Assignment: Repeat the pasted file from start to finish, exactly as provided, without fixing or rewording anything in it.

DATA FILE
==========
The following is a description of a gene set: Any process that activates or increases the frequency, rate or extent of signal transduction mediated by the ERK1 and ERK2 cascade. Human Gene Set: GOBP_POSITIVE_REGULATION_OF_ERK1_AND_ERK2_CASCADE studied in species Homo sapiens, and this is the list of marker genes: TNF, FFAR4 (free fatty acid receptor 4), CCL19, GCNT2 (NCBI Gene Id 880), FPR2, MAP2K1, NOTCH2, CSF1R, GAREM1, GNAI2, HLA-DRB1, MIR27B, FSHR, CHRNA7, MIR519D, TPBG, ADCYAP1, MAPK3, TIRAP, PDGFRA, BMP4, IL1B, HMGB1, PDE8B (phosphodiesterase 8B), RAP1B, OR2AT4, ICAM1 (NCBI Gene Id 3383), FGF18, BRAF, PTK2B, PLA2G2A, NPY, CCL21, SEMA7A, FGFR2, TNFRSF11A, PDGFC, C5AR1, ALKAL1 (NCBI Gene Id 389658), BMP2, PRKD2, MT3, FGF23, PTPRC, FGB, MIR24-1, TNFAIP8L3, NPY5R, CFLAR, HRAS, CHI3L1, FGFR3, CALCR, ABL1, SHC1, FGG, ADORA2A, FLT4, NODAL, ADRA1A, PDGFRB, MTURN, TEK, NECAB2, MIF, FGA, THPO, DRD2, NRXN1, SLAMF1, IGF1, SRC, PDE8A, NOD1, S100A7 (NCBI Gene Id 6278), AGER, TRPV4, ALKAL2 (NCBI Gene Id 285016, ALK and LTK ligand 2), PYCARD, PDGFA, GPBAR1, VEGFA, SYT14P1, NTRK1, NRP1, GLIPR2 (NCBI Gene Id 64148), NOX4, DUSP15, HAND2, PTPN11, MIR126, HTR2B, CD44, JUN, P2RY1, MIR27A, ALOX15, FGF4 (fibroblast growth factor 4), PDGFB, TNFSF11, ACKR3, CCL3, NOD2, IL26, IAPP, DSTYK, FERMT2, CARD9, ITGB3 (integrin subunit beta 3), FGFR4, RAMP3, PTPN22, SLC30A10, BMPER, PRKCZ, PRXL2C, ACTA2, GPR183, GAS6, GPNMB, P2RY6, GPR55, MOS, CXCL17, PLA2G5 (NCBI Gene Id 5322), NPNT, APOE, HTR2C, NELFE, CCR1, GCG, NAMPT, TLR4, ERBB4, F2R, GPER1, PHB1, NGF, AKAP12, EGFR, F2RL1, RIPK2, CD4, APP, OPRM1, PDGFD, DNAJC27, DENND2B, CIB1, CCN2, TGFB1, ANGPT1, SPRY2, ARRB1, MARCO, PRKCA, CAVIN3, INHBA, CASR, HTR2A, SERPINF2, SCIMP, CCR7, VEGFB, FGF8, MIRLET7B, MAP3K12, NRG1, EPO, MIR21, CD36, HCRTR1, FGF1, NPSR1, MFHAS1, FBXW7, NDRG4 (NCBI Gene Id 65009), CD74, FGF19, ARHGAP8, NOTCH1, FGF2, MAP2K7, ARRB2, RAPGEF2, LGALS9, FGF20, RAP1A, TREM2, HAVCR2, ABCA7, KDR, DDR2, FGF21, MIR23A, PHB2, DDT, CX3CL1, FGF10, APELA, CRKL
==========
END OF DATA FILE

The following is a description of a gene set: Any process that activates or increases the frequency, rate or extent of signal transduction mediated by the ERK1 and ERK2 cascade. Human Gene Set: GOBP_POSITIVE_REGULATION_OF_ERK1_AND_ERK2_CASCADE studied in species Homo sapiens, and this is the list of marker genes: TNF, FFAR4 (free fatty acid receptor 4), CCL19, GCNT2 (NCBI Gene Id 880), FPR2, MAP2K1, NOTCH2, CSF1R, GAREM1, GNAI2, HLA-DRB1, MIR27B, FSHR, CHRNA7, MIR519D, TPBG, ADCYAP1, MAPK3, TIRAP, PDGFRA, BMP4, IL1B, HMGB1, PDE8B (phosphodiesterase 8B), RAP1B, OR2AT4, ICAM1 (NCBI Gene Id 3383), FGF18, BRAF, PTK2B, PLA2G2A, NPY, CCL21, SEMA7A, FGFR2, TNFRSF11A, PDGFC, C5AR1, ALKAL1 (NCBI Gene Id 389658), BMP2, PRKD2, MT3, FGF23, PTPRC, FGB, MIR24-1, TNFAIP8L3, NPY5R, CFLAR, HRAS, CHI3L1, FGFR3, CALCR, ABL1, SHC1, FGG, ADORA2A, FLT4, NODAL, ADRA1A, PDGFRB, MTURN, TEK, NECAB2, MIF, FGA, THPO, DRD2, NRXN1, SLAMF1, IGF1, SRC, PDE8A, NOD1, S100A7 (NCBI Gene Id 6278), AGER, TRPV4, ALKAL2 (NCBI Gene Id 285016, ALK and LTK ligand 2), PYCARD, PDGFA, GPBAR1, VEGFA, SYT14P1, NTRK1, NRP1, GLIPR2 (NCBI Gene Id 64148), NOX4, DUSP15, HAND2, PTPN11, MIR126, HTR2B, CD44, JUN, P2RY1, MIR27A, ALOX15, FGF4 (fibroblast growth factor 4), PDGFB, TNFSF11, ACKR3, CCL3, NOD2, IL26, IAPP, DSTYK, FERMT2, CARD9, ITGB3 (integrin subunit beta 3), FGFR4, RAMP3, PTPN22, SLC30A10, BMPER, PRKCZ, PRXL2C, ACTA2, GPR183, GAS6, GPNMB, P2RY6, GPR55, MOS, CXCL17, PLA2G5 (NCBI Gene Id 5322), NPNT, APOE, HTR2C, NELFE, CCR1, GCG, NAMPT, TLR4, ERBB4, F2R, GPER1, PHB1, NGF, AKAP12, EGFR, F2RL1, RIPK2, CD4, APP, OPRM1, PDGFD, DNAJC27, DENND2B, CIB1, CCN2, TGFB1, ANGPT1, SPRY2, ARRB1, MARCO, PRKCA, CAVIN3, INHBA, CASR, HTR2A, SERPINF2, SCIMP, CCR7, VEGFB, FGF8, MIRLET7B, MAP3K12, NRG1, EPO, MIR21, CD36, HCRTR1, FGF1, NPSR1, MFHAS1, FBXW7, NDRG4 (NCBI Gene Id 65009), CD74, FGF19, ARHGAP8, NOTCH1, FGF2, MAP2K7, ARRB2, RAPGEF2, LGALS9, FGF20, RAP1A, TREM2, HAVCR2, ABCA7, KDR, DDR2, FGF21, MIR23A, PHB2, DDT, CX3CL1, FGF10, APELA, CRKL